bone healing; silk implant; bone morphogenetic protein; human mesenchymal stem cells; tissue engineering; long bone defect
Poly(ε-caprolactone fumarate) (PCLF) scaffold formulations were assessed as a delivery system of recombinant human bone morphogenetic protein (rhBMP-2) for bone tissue engineering. The formulations included PCLF with combinations of poly(vinyl alcohol) (PVA) and hydroxyapatite (HA). The assessments included in vitro and in vivo assays. In vitro assays validated cell attachment using a pre-osteoblast cell line (MC3T3-E1). Additionally, in vitro release profiles of rhBMP-2 from PCLF scaffolds were determined up to 21 days. Data suggested PCLF incorporated with PVA and HA accelerated rhBMP-2 release and the released protein was bioactive. For the in vivo study, a critical sized defect (CSD) model in a rabbit calvaria was used to test PCLF scaffolds. At 6 weeks post-implantation, significantly more bone formation was measured in PCLF scaffolds containing rhBMP-2 than in scaffolds without rhBMP-2. In conclusion, we demonstrated PCLF delivered biologically active rhBMP-2, promoted bone healing in a CSD and has potential as a bone tissue engineering scaffold.
poly(ε-caprolactone fumarate); three-dimensional scaffold; rabbit calvarial critical sized defect; rhBMP-2; bone tissue engineering
Expression of the basement membrane heparan sulfate proteoglycan (HSPG), perlecan (Pln), mRNA, and protein has been examined during murine development. Both Pln mRNA and protein are highly expressed in cartilaginous regions of developing mouse embryos, but not in areas of membranous bone formation. Initially detected at low levels in precartilaginous areas of d 12.5 embryos, Pln protein accumulates in these regions through d 15.5 at which time high levels are detected in the cartilage primordia. Laminin and collagen type IV, other basal lamina proteins commonly found colocalized with Pln, are absent from the cartilage primordia. Accumulation of Pln mRNA, detected by in situ hybridization, was increased in d 14.5 embryos. Cartilage primordia expression decreased to levels similar to that of the surrounding tissue at d 15.5. Pln accumulation in developing cartilage is preceded by that of collagen type II. To gain insight into Pln function in chondrogenesis, an assay was developed to assess the potential inductive activity of Pln using multipotential 10T1/2 murine embryonic fibroblast cells. Culture on Pln, but not on a variety of other matrices, stimulated extensive formation of dense nodules reminiscent of embryonic cartilaginous condensations. These nodules stained intensely with Alcian blue and collagen type II antibodies. mRNA encoding chondrocyte markers including collagen type II, aggrecan, and Pln was elevated in 10T1/2 cells cultured on Pln. Human chondrocytes that otherwise rapidly dedifferentiate during in vitro culture also formed nodules and expressed high levels of chondrocytic marker proteins when cultured on Pln. Collectively, these studies demonstrate that Pln is not only a marker of chondrogenesis, but also strongly potentiates chondrogenic differentiation in vitro.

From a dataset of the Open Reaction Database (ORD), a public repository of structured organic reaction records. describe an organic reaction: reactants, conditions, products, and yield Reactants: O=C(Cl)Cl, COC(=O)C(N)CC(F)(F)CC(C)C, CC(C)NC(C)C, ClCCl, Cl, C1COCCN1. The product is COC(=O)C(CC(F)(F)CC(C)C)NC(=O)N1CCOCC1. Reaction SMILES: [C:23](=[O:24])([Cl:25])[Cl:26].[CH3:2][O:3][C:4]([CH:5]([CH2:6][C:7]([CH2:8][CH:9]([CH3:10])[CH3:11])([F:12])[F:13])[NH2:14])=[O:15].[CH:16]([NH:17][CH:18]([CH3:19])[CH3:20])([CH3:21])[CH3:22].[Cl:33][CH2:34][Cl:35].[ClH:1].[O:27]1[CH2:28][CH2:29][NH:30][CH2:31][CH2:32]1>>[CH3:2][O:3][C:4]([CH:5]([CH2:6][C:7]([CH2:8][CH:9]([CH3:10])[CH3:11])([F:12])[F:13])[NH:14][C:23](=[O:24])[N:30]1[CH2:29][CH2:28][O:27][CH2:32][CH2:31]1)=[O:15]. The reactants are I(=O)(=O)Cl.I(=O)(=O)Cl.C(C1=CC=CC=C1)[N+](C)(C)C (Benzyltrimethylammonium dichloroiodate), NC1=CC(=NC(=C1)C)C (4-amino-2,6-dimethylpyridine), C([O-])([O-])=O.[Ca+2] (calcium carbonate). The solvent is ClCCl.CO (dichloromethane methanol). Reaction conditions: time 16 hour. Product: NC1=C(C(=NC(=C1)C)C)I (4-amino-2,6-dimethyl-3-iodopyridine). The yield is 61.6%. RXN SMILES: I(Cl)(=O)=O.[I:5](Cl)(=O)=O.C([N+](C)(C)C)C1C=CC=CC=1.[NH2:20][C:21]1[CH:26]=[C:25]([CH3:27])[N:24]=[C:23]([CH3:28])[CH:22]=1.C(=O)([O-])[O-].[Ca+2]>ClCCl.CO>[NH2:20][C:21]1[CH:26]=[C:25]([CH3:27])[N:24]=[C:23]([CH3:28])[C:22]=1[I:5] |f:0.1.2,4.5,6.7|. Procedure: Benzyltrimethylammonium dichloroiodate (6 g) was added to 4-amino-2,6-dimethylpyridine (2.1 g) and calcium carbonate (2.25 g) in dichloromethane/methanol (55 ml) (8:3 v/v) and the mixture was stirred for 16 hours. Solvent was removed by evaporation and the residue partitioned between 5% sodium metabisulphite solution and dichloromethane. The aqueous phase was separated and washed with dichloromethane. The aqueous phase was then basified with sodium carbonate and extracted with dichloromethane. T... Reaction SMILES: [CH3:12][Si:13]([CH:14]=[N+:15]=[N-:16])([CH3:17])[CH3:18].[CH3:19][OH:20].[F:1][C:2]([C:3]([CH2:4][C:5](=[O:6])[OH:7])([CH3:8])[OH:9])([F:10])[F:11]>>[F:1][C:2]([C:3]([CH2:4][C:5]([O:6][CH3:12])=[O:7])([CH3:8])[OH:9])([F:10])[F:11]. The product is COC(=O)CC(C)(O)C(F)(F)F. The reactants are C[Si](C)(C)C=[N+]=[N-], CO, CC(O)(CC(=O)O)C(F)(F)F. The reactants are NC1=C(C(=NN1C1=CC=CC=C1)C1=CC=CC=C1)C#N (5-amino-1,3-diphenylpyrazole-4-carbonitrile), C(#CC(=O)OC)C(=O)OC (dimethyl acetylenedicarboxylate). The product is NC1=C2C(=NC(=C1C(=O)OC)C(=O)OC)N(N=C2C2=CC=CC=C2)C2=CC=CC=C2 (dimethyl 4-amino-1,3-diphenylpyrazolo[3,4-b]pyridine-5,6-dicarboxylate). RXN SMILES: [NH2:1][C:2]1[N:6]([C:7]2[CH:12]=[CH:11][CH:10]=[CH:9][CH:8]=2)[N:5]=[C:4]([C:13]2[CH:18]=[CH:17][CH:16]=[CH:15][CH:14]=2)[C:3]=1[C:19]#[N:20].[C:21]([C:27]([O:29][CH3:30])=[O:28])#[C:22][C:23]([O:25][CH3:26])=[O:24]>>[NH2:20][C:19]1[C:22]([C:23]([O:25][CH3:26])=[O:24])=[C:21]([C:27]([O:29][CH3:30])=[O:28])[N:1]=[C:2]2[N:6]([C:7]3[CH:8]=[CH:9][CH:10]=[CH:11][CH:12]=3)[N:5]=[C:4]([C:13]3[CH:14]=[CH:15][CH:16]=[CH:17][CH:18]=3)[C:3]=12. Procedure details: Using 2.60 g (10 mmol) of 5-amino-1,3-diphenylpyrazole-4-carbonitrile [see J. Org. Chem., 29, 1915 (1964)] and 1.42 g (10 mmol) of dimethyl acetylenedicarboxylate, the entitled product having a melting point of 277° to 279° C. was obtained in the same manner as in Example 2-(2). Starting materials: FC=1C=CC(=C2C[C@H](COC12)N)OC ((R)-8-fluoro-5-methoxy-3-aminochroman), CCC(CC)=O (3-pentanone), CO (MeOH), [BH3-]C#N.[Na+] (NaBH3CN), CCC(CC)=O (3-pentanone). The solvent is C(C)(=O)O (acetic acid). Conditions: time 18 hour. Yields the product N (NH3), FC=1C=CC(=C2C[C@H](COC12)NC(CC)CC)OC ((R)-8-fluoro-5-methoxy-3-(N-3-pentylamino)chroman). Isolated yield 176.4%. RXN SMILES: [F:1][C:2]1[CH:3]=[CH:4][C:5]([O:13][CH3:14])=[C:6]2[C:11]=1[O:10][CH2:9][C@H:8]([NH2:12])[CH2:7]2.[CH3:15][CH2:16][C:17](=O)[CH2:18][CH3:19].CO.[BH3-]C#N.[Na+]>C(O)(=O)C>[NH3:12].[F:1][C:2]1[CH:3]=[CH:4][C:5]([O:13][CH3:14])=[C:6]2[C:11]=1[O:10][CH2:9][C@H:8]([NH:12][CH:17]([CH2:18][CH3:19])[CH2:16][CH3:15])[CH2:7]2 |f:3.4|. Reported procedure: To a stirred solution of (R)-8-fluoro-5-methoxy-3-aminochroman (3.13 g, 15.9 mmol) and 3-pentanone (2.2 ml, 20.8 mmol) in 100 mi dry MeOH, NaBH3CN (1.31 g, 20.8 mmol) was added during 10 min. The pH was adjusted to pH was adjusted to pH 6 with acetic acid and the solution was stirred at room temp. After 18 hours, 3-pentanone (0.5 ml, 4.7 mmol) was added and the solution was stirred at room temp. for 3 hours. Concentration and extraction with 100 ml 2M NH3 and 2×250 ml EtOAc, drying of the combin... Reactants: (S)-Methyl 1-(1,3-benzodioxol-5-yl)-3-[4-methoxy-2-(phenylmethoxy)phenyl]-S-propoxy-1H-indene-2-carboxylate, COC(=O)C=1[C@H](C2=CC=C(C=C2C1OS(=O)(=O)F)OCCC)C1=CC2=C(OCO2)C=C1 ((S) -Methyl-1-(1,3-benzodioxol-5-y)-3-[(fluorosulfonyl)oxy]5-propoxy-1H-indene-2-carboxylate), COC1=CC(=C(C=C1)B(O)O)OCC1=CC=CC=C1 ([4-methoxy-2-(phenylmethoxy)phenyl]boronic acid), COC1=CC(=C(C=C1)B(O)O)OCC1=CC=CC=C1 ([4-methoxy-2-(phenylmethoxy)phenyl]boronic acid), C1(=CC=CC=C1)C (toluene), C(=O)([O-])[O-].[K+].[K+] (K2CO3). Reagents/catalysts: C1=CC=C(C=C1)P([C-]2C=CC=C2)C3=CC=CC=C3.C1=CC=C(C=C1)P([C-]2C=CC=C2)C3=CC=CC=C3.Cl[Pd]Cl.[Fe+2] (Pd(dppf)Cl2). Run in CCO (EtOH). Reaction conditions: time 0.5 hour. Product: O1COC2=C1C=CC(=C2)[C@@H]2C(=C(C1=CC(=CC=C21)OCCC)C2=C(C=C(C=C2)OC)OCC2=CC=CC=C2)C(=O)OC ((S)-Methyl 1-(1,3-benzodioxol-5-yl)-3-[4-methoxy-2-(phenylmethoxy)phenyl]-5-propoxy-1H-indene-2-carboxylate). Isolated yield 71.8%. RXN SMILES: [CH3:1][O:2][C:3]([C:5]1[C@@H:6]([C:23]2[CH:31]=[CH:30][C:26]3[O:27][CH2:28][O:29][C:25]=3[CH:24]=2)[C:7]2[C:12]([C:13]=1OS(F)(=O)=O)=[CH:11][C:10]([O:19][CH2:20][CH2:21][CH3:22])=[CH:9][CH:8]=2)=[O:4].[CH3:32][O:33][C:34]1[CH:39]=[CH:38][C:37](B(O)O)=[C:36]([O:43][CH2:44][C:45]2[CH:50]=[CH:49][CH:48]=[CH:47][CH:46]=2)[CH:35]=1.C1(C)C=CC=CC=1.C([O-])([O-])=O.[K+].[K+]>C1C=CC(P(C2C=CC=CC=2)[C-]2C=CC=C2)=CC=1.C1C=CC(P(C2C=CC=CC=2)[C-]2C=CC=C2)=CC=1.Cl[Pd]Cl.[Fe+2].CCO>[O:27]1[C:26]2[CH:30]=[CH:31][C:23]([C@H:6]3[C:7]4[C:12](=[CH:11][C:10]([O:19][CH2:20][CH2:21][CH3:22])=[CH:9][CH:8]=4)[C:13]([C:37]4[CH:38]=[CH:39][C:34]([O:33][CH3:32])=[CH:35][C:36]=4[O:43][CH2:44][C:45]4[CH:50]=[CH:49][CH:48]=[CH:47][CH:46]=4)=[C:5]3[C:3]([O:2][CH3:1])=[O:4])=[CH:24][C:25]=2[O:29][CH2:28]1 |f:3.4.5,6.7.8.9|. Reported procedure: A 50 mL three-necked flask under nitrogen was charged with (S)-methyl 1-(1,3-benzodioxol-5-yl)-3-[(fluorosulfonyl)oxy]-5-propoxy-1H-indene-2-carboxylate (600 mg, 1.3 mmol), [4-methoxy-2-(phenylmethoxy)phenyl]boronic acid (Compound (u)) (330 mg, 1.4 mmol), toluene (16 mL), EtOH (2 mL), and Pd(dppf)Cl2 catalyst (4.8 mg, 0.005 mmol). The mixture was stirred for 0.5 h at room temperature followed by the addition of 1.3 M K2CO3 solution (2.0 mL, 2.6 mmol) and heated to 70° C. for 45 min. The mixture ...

heparan sulfate proteoglycan; perlecan; chondrogenesis
Ectopic expression of recombinant human bone morphogenetic protein 2 (rhBMP2) induces osteogenesis, while ectopic expression of rhBMP12 and rhBMP13 induces the formation of tendon-like tissue. Despite their different in vivo activities, all three ligands bound to the type I bone morphogenic protein receptors (BMPRs), activin receptor-like kinase (ALK)-3 and ALK6, and to the type II BMPRs, activin receptor type-2A, activin receptor type-2B, and BMPR2, with similar affinities. Treatment of C3H10T1/2 cells with rhBMP2 activated SMAD signaling and induced expression of osteoblast markers including osteocalcin mRNA (Ocn). In contrast, treatment with rhBMP12 or rhBMP13 resulted in a dose-dependent induction of a tendon-specific gene (Thbs4) expression with no detectable activation of SMAD 1, 5, and 8. Differential regulation of Thbs4 and Ocn has potential utility as an in vitro biomarker for induction of tenogenic signaling. Such an assay also permits the ability to distinguish between the activities of different BMPs and may prove useful in studies on the molecular mechanisms of BMP tenogenic activity.
Bone morphogenetic proteins; thrombospondin 4; tendon markers